Polaris IP, LLC v. Google Inc. et al

Filing 615

MOTION for Judgment as a Matter of Law on Invalidity for Failure to Satisfy the Written Description Requirement of 35 USC Sec 112 Para 1 by Google Inc., Yahoo!, Inc.. (Attachments: # 1 Text of Proposed Order, # 2 White Declaration, # 3 Exhibit A, # 4 Exhibit B)(Doan, Jennifer)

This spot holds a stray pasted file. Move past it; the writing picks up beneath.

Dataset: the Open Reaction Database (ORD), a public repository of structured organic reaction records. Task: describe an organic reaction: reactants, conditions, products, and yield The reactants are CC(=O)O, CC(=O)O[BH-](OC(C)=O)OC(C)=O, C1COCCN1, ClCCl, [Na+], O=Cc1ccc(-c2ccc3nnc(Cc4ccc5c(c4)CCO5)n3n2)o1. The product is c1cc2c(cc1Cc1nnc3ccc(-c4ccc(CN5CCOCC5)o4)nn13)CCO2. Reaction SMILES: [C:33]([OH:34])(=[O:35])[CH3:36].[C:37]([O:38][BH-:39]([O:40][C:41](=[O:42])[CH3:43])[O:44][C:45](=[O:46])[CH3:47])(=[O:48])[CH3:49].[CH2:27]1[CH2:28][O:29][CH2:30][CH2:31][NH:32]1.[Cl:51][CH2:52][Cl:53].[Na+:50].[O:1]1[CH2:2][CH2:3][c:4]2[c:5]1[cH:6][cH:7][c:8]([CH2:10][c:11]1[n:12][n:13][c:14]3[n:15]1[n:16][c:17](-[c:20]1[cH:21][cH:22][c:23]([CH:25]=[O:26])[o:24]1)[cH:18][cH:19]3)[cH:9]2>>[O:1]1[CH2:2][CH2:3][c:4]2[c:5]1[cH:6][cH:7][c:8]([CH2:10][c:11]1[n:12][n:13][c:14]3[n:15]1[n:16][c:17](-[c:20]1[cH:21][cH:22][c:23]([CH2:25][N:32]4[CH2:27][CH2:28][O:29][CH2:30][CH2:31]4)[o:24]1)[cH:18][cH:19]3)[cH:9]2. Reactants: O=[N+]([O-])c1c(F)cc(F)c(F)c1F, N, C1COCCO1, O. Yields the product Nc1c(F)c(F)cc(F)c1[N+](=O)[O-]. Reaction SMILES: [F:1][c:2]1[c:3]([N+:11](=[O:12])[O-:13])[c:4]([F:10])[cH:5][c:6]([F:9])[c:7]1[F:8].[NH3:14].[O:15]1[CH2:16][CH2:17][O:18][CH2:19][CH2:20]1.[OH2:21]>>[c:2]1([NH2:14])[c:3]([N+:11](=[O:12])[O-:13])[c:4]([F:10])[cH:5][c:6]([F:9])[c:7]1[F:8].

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Polaris IP, LLC v. Google Inc. et al Doc. 615 UNITED STATES DISTRICT COURT EASTERN DISTRICT OF TEXAS MARSHALL DIVISION BRIGHT RESPONSE, LLC F/K/A POLARIS IP, LLC Plaintiff v. GOOGLE INC., et al. Defendants Case No.: 2:07-cv-371-CE DEFENDANTS' MOTION FOR JUDGMENT AS A MATTER OF LAW ON INVALIDITY FOR FAILURE TO SATISFY THE WRITTEN DESCRIPTION REQUIREMENT OF 35 U.S.C 1121 Dockets.Justia.com TABLE OF CONTENTS Page I. II. III. IV. V. INTRODUCTION ...............................................................................................................1 LEGAL STANDARD FOR WRITTEN DESCRIPTION ...................................................2 STATEMENT OF ISSUES TO BE DECIDED BY THE COURTERROR! BOOKMARK NOT DEFIN STATEMENT OF UNDISPUTED FACTS .. ERROR! BOOKMARK NOT DEFINED. ARGUMENT .......................................................................................................................3 A. Independent Claim 26 Is Invalid For Lack of Written Description of the "Non-Interactive Electronic Message" Limitation ..................................................3 1. 2. The '947 Patent Specification Describes Only One Kind of "NonInteractive Electronic Message": Email.......................................................4 The Cursory Discussion in the '947 Patent Specification of Other Types of Electronic Messages is Insufficient to Support a Claim to the Entire Genus of "Non-Interactive Electronic Messages" ......................5 The '947 Patent Specification Does Not Describe an Internet Users' Search Queries or Clicks as "Non-Interactive Electronic Messages" ....................................................................................................7 The Federal Circuit Holds Computer-Based Claims Invalid for Failure to Meet the Written Description Requirement when a Genus is Claimed, but Only One Species is Disclosed ................................8 3. 4. B. VI. The Remaining Asserted Claims are All Dependent on Claim 26, and are Therefore Also Invalid Due To A Lack Of Written Description .............................9 CONCLUSION ....................................................................................................................9 i TABLE OF AUTHORITIES CASES Page Ariad Pharmaceuticals, Inc. v. Eli Lilly and Co., 598 F.3d 1336 (Fed. Cir. 2009), aff'd en banc, 560 F.3d 1366 (Fed. Cir. 2010) .......................6 Ariad Pharmaceuticals, Inc. v. Eli Lilly & Co., 560 F.3d 1366 (Fed. Cir. March 2010) ............................................................................ passim Capon v. Eshhar, 418 F.3d 1349 (Fed. Cir. 2005)..................................................................................................5 Cooper Cameron Corp. v. Kvaerner Oilfield Products, Inc., 291 F.3d 1317 (Fed. Cir. 2002)..................................................................................................5 Gentry Gallery, Inc. v. Berkline Corp., 134 F.3d 1473 (Fed. Cir. 1998)..........................................................................................2, 5, 7 In re Gosteli, 872 F.2d 1008 (Fed. Cir. 1989)..................................................................................................2 LizardTech, Inc. v. Earth Resource Mapping, Inc., 424 F.3d 1336 (Fed. Cir. 2005)..........................................................................................3, 7, 8 Lockwood v. American Airlines, Inc., 107 F.3d 1565 (Fed. Cir. 1997)..................................................................................................3 STATUTES 35 U.S.C. 1121 ................................................................................................................... passim ii I. INTRODUCTION Pursuant to Federal Rule of Civil Procedure 50, Yahoo! Inc. and Google Inc. ("Defendants") herby move the Court for entry of judgment as a matter of law that the asserted claims of the '947 patent are invalid under 35 U.S.C. 1121. In this patent infringement case, plaintiff Bright Response, LLC asserts that the claims of U.S. Patent No. 6,411,947 (the '947 patent), which describe a system for automatically processing electronic messages, such as emails, are infringed by Defendants' internet advertising services that process internet users' search queries and "clicks." The asserted claims of the '947 patent are directed to automatically processing "non-interactive electronic messages" but the patent specification discloses only one type of message in any sort of detail: email. The only other disclosure in the '947 patent specification is a single sentence that references "digital formats, voice data, dual tone multi-frequency (DTMF) tones, or the like." Despite directing an entire specification to emails, and then listing a handful of alternative formats of electronic messages, Plaintiff now alleges that an internet user's search queries and clicks are noninteractive electronic messages. The '947 patent specification, however, lacks any discussion of internet users' search queries or clicks, much less any suggestion that search queries or clicks could be "non-interactive electronic messages" as contemplated by Plaintiff. Therefore, if the '947 patent claims are indeed so broad as to encompass internet users' search queries or mere clicks, then the claims have been stretched beyond the invention that is adequately described in the patent's specification. Simply put, the '947 patent's inventors did not invent a way to automatically process internet users' search queries and clicks, and certainly did not describe such an invention in the `947 patent. The first paragraph of Section 112 of the patent statute requires that a patent specification describe the invention in sufficient detail to show that the applicants were in possession, at the time of filing, of what they later claim. Claims are invalid for failing to meet this written description requirement when a patentee claims an entire genus, but only adequately discloses DEFENDANTS' MOTION FOR JUDGMENT AS A MATTER OF LAW ON INVALIDITY - WRITTEN DESCRIPTION Page 1 certain species within that genus. In this case, according to Plaintiff, the asserted '947 patent claims broadly cover an entire class of information that goes beyond the genus of "noninteractive electronic messages." While an email message may be one form of non-interactive electronic message, and the '947 patent specification lists several additional items that could be considered, under some circumstances, non-interactive electronic messages, "digital formats, voice data, and DTMF tones," the `947 patent describes no other types of electronic messages and does not disclose or even suggest that a search query or a click could be a non-interactive electronic message. Indeed, there is no basis to suggest that at the time of filing the '947 application the patent applicants possessed the invention of applying the claimed methods of automatic processing of an electronic message to internet users' search queries or clicks. The lack of any disclosure of search queries and clicks in the specification makes it clear that the applicants did not even contemplate that subject matter. In fact, the original provisional patent application was merely an article describing EZ Reader, a system for automatically responding to email. Accordingly, there are no legally sufficient evidentiary basis for a reasonable jury to find that the asserted claims of the '947 patent are valid and Defendants' are entitled to judgment as a matter of law. II. LEGAL STANDARD FOR WRITTEN DESCRIPTION A patent applicant is obligated to provide the public with a specification that "shall contain a written description of the invention." 35 U.S.C. 1121. The "purpose of the written description requirement is to `ensure that the scope of the right to exclude, as set forth in the claims, does not overreach the scope of the inventor's contribution to the field of art as described in the patent specification.'" Ariad Pharms., Inc. v. Eli Lilly & Co., 560 F.3d 1366, 1371 (Fed. Cir. March 2010) (en banc) (quoting Reiffin v. Microsoft Corp., 214 F.3d 1342, 1345 (Fed. Cir. 2000)). As such, the written description requirement of 35 U.S.C. 1121 requires patent applicants to describe their invention in sufficient detail in the specification to show that they were in possession, at the time of filing, of what is later claimed. Gentry Gallery, Inc. v. DEFENDANTS' MOTION FOR JUDGMENT AS A MATTER OF LAW ON INVALIDITY - WRITTEN DESCRIPTION Page 2 Berkline Corp., 134 F.3d 1473, 1479 (Fed. Cir. 1998) ("To fulfill the written description requirement, the patent specification `must clearly allow persons of ordinary skill in the art to recognize that [the inventor] invented what is claimed.'") (quoting In re Gosteli, 872 F.2d 1008, 1012 (Fed. Cir. 1989)); Ariad, 560 F.3d at 1371 ("[T]he specification must describe an invention understandable to that skilled artisan and show that the inventor actually invented the invention claimed"). This obligation is an essential part of the fundamental quid pro quo of the patent statute that requires an applicant to disclose the invention to the public in exchange for a valid patent. LizardTech, Inc. v. Earth Res. Mapping, Inc., 424 F.3d 1336, 1345 (Fed. Cir. 2005). An applicant shows possession of the invention "by describing the invention, with all its claimed limitations." Lockwood v. American Airlines, Inc., 107 F.3d 1565, 1572 (Fed. Cir. 1997). Thus, an applicant must use words, figures, diagrams, or formulas that fully set forth the claimed invention. Id. at 1572. While the exact claim terms need not be used, the specification must set forth an equivalent description of the claimed invention. Id. Judgment as a matter of law is proper when "the facts and inferences point so strongly and overwhelmingly in favor of one party that the Court believe that reasonable men could not arrive at a contrary verdict." Wallace v. Methodist Hosp. Sys., 271 F.3d 212, 219 (5th Cir. 2001); see also Fed. R. Civ. P. 50(a) (judgment as a matter of law is appropriate if there is no legally sufficient basis to find for the party on that issue.) III. ARGUMENT A. Independent Claim 26 Is Invalid For Lack of Written Description of the "Non-Interactive Electronic Message" Limitation The '947 patent generally describes interpreting non-interactive electronic messages, but describes in sufficient detail only one specific type of such message: an email. Any claim related to a non-interactive electronic message that is not also limited to email is invalid for a lack of written description. DEFENDANTS' MOTION FOR JUDGMENT AS A MATTER OF LAW ON INVALIDITY - WRITTEN DESCRIPTION Page 3 Independent claim 26 is one such claim. Claim 26 requires, inter alia, that a "nonelectronic message" is automatically processed and interpreted by a rule base and a case base knowledge engine. (White Decl. Ex. A 14:40-50) (Claim 26 "A method for automatically processing a non-interactive electronic message using a computer, comprising the steps of. . . ."). The Court construed "non-interactive electronic message" to mean "an electronic message in which the sender does not provide any additional information after the message has been received." [Dkt. No. 369 at 9]. Based on this definition, Bright Response alleges that each of Yahoo!'s search systems meet this limitation by analyzing internet users' search queries and clicks. (White Decl. Ex. B p. 2) ("The claims asserted against Yahoo . . . are directed to various claimed methods comprising automatically processing a non-interactive electronic message, for example user queries, searches, clicks, advertising requests"). Plaintiff also makes similar allegations as to Google. Bright Response's allegations of infringement, however, are broader than the written description of the '947 patent because the specification fails to describe internet users' search queries and clicks as electronic messages. 1. The '947 Patent Specification Describes Only One Kind of "Non-Interactive Electronic Message": Email While the '947 patent specification generally discusses processing non-interactive electronic messages, the specification sufficiently describes only one kind of such message: an email. Figures 1, 2A, and 2B illustrate this point. In Figure 1 "messages," which are depicted as physical pieces of mail, communicate between a domain server and a local sever. (White Decl. Ex. A Fig 1.) One of ordinary skill in the art would interpret these pictures as Electronic Mail (also known as "E-mail" or "email"). In Figure 2A the electronic message is specifically referred to as an "E-mail" drafted by a customer (step 100), and then processed by the recipient's system (steps 102 and 104). (Id. Fig. 2A.) Figure 2B does not provide any specific label regarding the electronic message. (Id. Fig. 2B.) This figure, however, is a continuation of Figure 2A (Id. Ex. A 7:31-33), thus a person of ordinary skill in the art would recognize that Figure 2B's reference to a "message" would be the same as Figure 2A's reference to an "EDEFENDANTS' MOTION FOR JUDGMENT AS A MATTER OF LAW ON INVALIDITY - WRITTEN DESCRIPTION Page 4 mail." These figures provide only one definition for the term electronic message, and that is an email. Furthermore, the text of the specification confirms that the patentees' provided only one specific description of the generic term "non-interactive electronic message." (See, e.g., Id. 1:29-36 (disclosing an email as one type of message); 4:19-22 (disclosing email); 4:51-56 (same)). Not only does the specification describe electronic messages as email, the specification refers to electronic messages as emails at least 100 times. 2. The Cursory Discussion in the '947 Patent Specification of Other Types of Electronic Messages is Insufficient to Support a Claim to the Entire Genus of "Non-Interactive Electronic Messages" The '947 patent specification makes only passing reference to other kinds of electronic messages; however, merely listing these other kinds of messages is insufficient to satisfy the written description requirement for claims directed broadly to the genus that includes all kinds of electronic messages. Plaintiff may point to the passage in the '947 patent stating that an electronic message can be provided in different formats. (Id. 11:31-34) ("Indeed, the electronic message 11 may take on a variety of data formats including digital formats, voice data, dual tone multi-frequency (DTMF) tones, or the like."). The '947 patent's only teaching of how to apply its claimed methods to these formats is a brief description of receiving and translating voice data into human readable text. Id. at 11:34-38, 50-57. This single sentence is the only reference to any type of electronic message other than an email. The inclusion of the voice data format was added to the specification only because a non-prosecuting attorney reviewed a draft of the patent and suggested that dictation software could covert voice inputs into text inputs and then be processed exactly like an email. (White Decl. Ex. C) (Cohen Deposition 30:8-1, May 20, 2009) ("I suggested one way to do it was to use dictation software to render the spoken word into written word and then it could be processed just as the proposed invention would process it."). Mr. Cohen did not suggest any other types of electronic messages. (Id. at 39:14-24; 40:10-15.) DEFENDANTS' MOTION FOR JUDGMENT AS A MATTER OF LAW ON INVALIDITY - WRITTEN DESCRIPTION Page 5 Therefore, listing voice data, accompanied by a passing description of how to convert that data into human readable text, is insufficient to support a claim to entire genus of every kind of non-interactive electronic message, much less search queries and clicks, which are not messages. A broad claim, such as claim 26, is invalid under the written description requirement when the "entirety of the specification clearly indicates that the invention is of a much narrower scope." Cooper Cameron Corp. v. Kvaerner Oilfield Prods., Inc., 291 F.3d 1317, 1323 (Fed. Cir. 2002); see also Gentry Gallery, 134 F.3d at 1480 ("[C]laims may be no broader than the supporting disclosure, and . . . a narrow disclosure will limit claim breadth"). Not only is the brief description of digital formats, voice data, and DTMF tones insufficient to adequately disclose the entire genus of electronic messages, these data formats are also entirely distinct from the data contained in an internet users' search queries and clicks. Ariad, 560 F.3d at 1372 ("the existing knowledge in the particular field, the extent and content of the prior art, the maturity of the science or technology, [and] the predictability of the aspect at issue" are factors to determine the adequacy of disclosure of generic claims) (quoting Capon v. Eshhar, 418 F.3d 1349, 1359 (Fed. Cir. 2005)). Voice recognition/transcription and processing DTMF tones are distinct fields from searching on the internet. In the fields of voice recognition/transcription and processing DTMF tones, the system does not perform any processing until it receives the data from the source. A person having ordinary skill in the art would recognize that processing search queries and clicks operate in an entirely different manner. Search companies, such as Defendants', first must scan the internet, select information from these web pages to store, rank the stored information, and then organize the stored information. Only after all of this processing can internet users' search queries and clicks be processed by the system. Mr. Cohen, who suggested the addition of digital formats, voice data, and dual tone multi-frequency (DTMF) tones, did not associate these types of electronic messages to internet users' search queries and clicks. (White Decl. Ex. C) (Cohen 69:1-9.) DEFENDANTS' MOTION FOR JUDGMENT AS A MATTER OF LAW ON INVALIDITY - WRITTEN DESCRIPTION Page 6 In short, the brief description in the '947 patent specification of other types of electronic messages fails to adequately define the entire scope of the genus electronic message and cannot support a definition of internet users' search queries and clicks. 3. The '947 Patent Specification Does Not Describe an Internet Users' Search Queries or Clicks as "Non-Interactive Electronic Messages" Despite the specification's voluminous disclosures that an email is an electronic message and detailed teachings of how to apply the claimed invention to email, there is no genuine dispute of fact that the '947 patent specification fails to disclose to a person of ordinary skill in the art that an electronic message could be internet user's search queries or clicks. Ariad Pharmaceuticals, Inc. v. Eli Lilly and Co., 598 F.3d 1336, 1351 (Fed. Cir. 2009), aff'd en banc, 560 F.3d 1366 (Fed. Cir. 2010) ("[T]he specification must describe an invention understandable to that skilled artisan and show that the inventor actually invented the invention claimed"). Indeed, there is no mention of search queries or clicks anywhere in the '947 patent. The focus in the '947 patent specification on email extends to the details by which the disclosed automatic interpretation is conducted. The specification explains that the preferred embodiment works by "first detecting combinations of prominent words (or text) and patterns of text within an electronic message." (White Decl. Ex. A 4:35-38) (parentheses in original.) That technique is understood by those of ordinary skill in the art to apply to emails, which contain words, text, and patterns of text. The specification, however, provides no explanation of how to apply that technique to "clicks," which contain no text at all, or to "queries," which may not contain any words, enough words to qualify as text, or enough text to establish text patterns. Even if internet users' search queries or clicks could be construed to be electronic messages, there is no teaching in the '947 patent of how to apply the claimed invention to internet users' search queries or clicks. The written description requirement is not fulfilled by mere disclosure of a limitation. This disclosure must be accompanied by sufficient detail in the DEFENDANTS' MOTION FOR JUDGMENT AS A MATTER OF LAW ON INVALIDITY - WRITTEN DESCRIPTION Page 7 specification to show that the applicants were in possession, at the time of filing, of what is later claimed. Gentry Gallery, 134 F.3d at 1479. 4. The Federal Circuit Holds Computer-Based Claims Invalid for Failure to Meet the Written Description Requirement when a Genus is Claimed, but Only One Species is Disclosed When a patentee seeks to claim a general category (a genus), but only discloses in the specification one specific item in that category (a species), then that claim is invalid based on a failure to meet the written description requirement of 35 U.S.C. 1121. The Federal Circuit analyzes computer claims under the same standard. In LizardTech, defendant Earth Resource Mapping argued that LizardTech's asserted claim was invalid due to a failure to meet the written description requirement. LizardTech, 424 F.3d at 1340. The claims involved technology for digital image compression using a discrete wavelet transform. Id. at 1337. The specification described a "seamless" set of discrete wavelet transforms, whereby the computer program broke an image into a number of tiles and the invention addressed an issue in the prior art where the seams of those tiles contained errors. Id. at 1339. In one claim at issue, however, LizardTech failed to include the "seamless" limitation (a particular species of wavelet transforms). Id. The Federal Circuit determined that the claim encompassed all methods (the genus) of creating seamless discrete wavelet transforms. Id. at 1344. As such, the court determined that LizardTech was claiming inventions beyond the scope of its disclosure, and invalidated that claim for failure to meet the written description requirement. Id. at 1345-46. The court explained that the fact the specification only described one embodiment was not enough to invalidate the claim; rather, the one embodiment taken with the specification as a whole would not lead a person skilled in the art to believe that the patentee had possession of the full scope invention as described in the claims. Id. at 1345. The present case includes the same deficiency found in LizardTech. The '947 patent specification generally refers electronic messages, but sufficiently describes automatically interpreting only one species of electronic message: email. According to Bright Response, DEFENDANTS' MOTION FOR JUDGMENT AS A MATTER OF LAW ON INVALIDITY - WRITTEN DESCRIPTION Page 8 however, claim 26 covers a significantly broader scope. Under Bright Response's interpretation, this claim covers any genus of electronic message, as well as things that go beyond this genus, including internet users' search queries and clicks. The fundamental disconnect between Bright Response's allegations regarding claim 26's expansive coverage of all electronic messages and the specific disclosure in the '947 specification of only one type of electronic message an email renders this claim invalid under the written description requirement of 35 U.S.C. 1121. Thus, even if search queries or clicks could be considered electronic messages, which Defendants' dispute, they are not supported by the specification, and Bright Response's overly broad interpretation of electronic message renders claim 26 invalid under 35 U.S.C. 1121. B. The Remaining Asserted Claims are All Dependent on Claim 26, and are Therefore Also Invalid Due To A Lack Of Written Description Dependent claims 31 and 33 are also invalid for lack of written description support. LizardTech, 424 F.3d at 1340-47 (claims that depend on independent claim that lacked written description support are invalid). IV. CONCLUSION Pursuant to Federal Rule of Civil Procedure 50, Defendants' herby move the Court for entry of judgment as a matter of law that the asserted claims of the '947 patent are invalid under 35 U.S.C. 1121. Dated: August 7, 2010 DEFENDANTS' MOTION FOR JUDGMENT AS A MATTER OF LAW ON INVALIDITY - WRITTEN DESCRIPTION Page 9 APPROVED AS TO FORM AND SUBSTANCE: /s/ Amy H. Candido Charles K. Verhoeven, CA Bar No. 170151 LEAD ATTORNEY David A. Perlson, CA Bar No. 209502 Amy H. Candido, CA Bar No. 237829 Kevin A. Smith, CA Bar No. 250814 QUINN EMANUEL URQUHART & SULLIVAN, LLP 50 California Street, 22nd Floor San Francisco, California 94111 Telephone: (415) 875-6600 Facsimile: (415) 875-6700 Jennifer Parker Ainsworth TX Bar No. 00784720 Wilson, Robertson & Cornelius, P.C. P.O. Box 7339 Tyler, Texas 75711 Telephone: (903) 509-5000 Facsimile: (903) 509-5092 jainsworth@wilsonlawfirm.com Counsel for Google Inc. APPROVED AS TO FORM AND SUBSTANCE: /s/ Jennifer H. Doan William C. Rooklidge Email: rooklidgew@howrey.com State Bar No. 134483 Howrey, LLP 4 Park Plaza, Suite 1700 Irvine CA 92614-2559 Telephone: (949) 721-6900 Jason C. White Email: whitej@howrey.com State Bar No. 6238352 Howrey, LLP 321 N. Clark Street, Suite 3400 Chicago IL 60654 Telephone: (312) 595-1239 Brian A.E. Smith Email: smithbrian@howrey.com State Bar No. 188147 Howrey LLP 525 Market Street, Suite 3600 San Francisco CA 94105-2708 Telephone: (415) 848-4900 Jennifer Doan Email: jdoan@haltondoan.com State Bar No. 08809050 Joshua Reed Thane Email: jthane@haltondoan.com State Bar No. 24060713 Haltom & Doan Crown Executive Center, Suite 100 6500 Summerhill Road Texarkana TX 75503 Telephone: (903) 255-10002 Counsel for Yahoo! Inc. DEFENDANTS' MOTION FOR JUDGMENT AS A MATTER OF LAW ON INVALIDITY - WRITTEN DESCRIPTION Page 10 CERTIFICATE OF SERVICE The undersigned certifies that the foregoing document was filed electronically in compliance with Local Rule CV-5(a). All other counsel of record not deemed to have consented to electronic service were served with a true and correct copy of the foregoing by certified mail, return receipt requested, on August 7, 2010. /s/ Jennifer H. Doan Jennifer H. Doan DEFENDANTS' MOTION FOR JUDGMENT AS A MATTER OF LAW ON INVALIDITY - WRITTEN DESCRIPTION Page 11